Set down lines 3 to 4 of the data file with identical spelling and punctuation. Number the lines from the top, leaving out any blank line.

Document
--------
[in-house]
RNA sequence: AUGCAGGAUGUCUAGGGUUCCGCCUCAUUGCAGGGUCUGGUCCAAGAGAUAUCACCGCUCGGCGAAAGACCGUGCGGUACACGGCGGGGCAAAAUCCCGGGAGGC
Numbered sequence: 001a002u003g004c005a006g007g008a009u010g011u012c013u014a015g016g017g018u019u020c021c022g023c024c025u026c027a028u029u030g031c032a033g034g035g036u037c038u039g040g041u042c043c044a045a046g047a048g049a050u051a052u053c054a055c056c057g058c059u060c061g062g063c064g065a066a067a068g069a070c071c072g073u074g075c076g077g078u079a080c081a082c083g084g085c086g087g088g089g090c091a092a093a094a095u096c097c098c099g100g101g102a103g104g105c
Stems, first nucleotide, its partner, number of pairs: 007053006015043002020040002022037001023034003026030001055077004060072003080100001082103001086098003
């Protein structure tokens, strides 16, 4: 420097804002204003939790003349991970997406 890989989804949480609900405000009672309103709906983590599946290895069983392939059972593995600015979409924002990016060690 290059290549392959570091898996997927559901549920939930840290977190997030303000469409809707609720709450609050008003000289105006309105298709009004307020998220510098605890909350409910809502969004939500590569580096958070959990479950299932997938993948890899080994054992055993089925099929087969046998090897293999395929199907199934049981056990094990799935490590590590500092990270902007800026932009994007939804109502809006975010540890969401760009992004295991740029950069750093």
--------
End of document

Numbered sequence: 001a002u003g004c005a006g007g008a009u010g011u012c013u014a015g016g017g018u019u020c021c022g023c024c025u026c027a028u029u030g031c032a033g034g035g036u037c038u039g040g041u042c043c044a045a046g047a048g049a050u051a052u053c054a055c056c057g058c059u060c061g062g063c064g065a066a067a068g069a070c071c072g073u074g075c076g077g078u079a080c081a082c083g084g085c086g087g088g089g090c091a092a093a094a095u096c097c098c099g100g101g102a103g104g105c
Stems, first nucleotide, its partner, number of pairs: 007053006015043002020040002022037001023034003026030001055077004060072003080100001082103001086098003